05/05/2021 - A curiously yellow star has caused astrophysicists to reevaluate the possible pathways that can lead to the explosion of a massive star as a supernova. An international team including UC Santa Cruz astrophysicists used observations from NASA’s Hubble Space Telescope taken two-and-a-half years before the star exploded to identify and study the massive star that became supernova SN 2019yvr.
03/16/2021 - In June 2017, César Rojas-Bravo left Costa Rica a couple of months early to ease his transition into graduate school in the United States. Instead, he was thrown into a whirlwind discovery that most scientists only ever dream of. Read the profile of César and his experience discovering the first optical counterpart to a gravitational wave source in the newest LIGO magazine.
08/26/2020 - New tidal disruption event observations led by astronomers at UC Santa Cruz now provide clear evidence that debris from the star forms a rotating disk, called an accretion disk, around the black hole. Theorists have been debating whether an accretion disk can form efficiently during a tidal disruption event, and the new findings should help resolve that question, said first author Tiara Hung, a postdoctoral researcher on the UC Santa Cruz Transients Team.
08/05/2020 - An international team led by UC Santa Cruz Transients' Wynn Jacobson-Galán has potentially uncovered the nature of “calcium-rich supernovae,” rare stellar explosions that astrophysicists have struggled to find and study. For the first time ever, the researchers examined these rare, mysterious events with x-ray imaging, which provided an unprecedented glimpse into the star during the last month of its life and ultimate explosion.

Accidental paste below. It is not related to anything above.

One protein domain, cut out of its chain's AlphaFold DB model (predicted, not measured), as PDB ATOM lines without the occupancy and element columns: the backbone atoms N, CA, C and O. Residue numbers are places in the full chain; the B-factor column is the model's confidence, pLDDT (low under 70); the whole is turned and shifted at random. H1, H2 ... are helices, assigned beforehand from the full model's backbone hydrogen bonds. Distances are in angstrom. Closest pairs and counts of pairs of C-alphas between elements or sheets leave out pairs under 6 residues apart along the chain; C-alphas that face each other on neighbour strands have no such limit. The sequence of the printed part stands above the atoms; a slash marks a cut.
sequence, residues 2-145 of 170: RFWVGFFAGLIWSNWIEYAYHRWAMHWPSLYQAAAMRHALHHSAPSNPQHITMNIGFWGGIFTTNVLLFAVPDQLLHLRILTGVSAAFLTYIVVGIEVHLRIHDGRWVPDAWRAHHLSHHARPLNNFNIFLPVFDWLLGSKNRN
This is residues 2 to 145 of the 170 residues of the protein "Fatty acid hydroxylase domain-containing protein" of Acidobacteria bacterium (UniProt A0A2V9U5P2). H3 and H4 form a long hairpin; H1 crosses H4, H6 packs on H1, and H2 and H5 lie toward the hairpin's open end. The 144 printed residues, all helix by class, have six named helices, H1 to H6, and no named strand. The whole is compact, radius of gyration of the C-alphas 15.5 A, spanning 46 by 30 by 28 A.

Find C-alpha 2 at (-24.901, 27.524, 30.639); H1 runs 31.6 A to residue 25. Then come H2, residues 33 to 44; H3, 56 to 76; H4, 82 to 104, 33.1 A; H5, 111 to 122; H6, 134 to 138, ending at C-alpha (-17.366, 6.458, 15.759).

03/27/19 - A new UC Santa Cruz alumni travel program that will link travelers with some of the campus’s best and brightest professors for a deep dive into a trove of fascinating places. Called Inspired Expeditions, one of those trips features Assistant Professor of Astronomy and Astrophysics Ryan Foley, who will take visitors to various observatory sites in Chile before they witness a total solar eclipse in December 2020
02/05/19 - UC Santa Cruz undergraduates Wynn Jacobson-Galán, Catherine Manea and Zafar Rustamkulov were each winners of the Chambliss Astronomy Achievement Student Awards at the 233rd meeting of the American Astronomical Society (AAS) in Seattle. Each presented research in a poster session at the meeting and won a medal in recognition of their work. Jacobson-Galán, a member of the UC Santa Cruz Transients Team led by astrophysicist Ryan Foley, won for a presentation entitled "Evidence of helium emission provides progenitor constraints in Type Iax supernovae."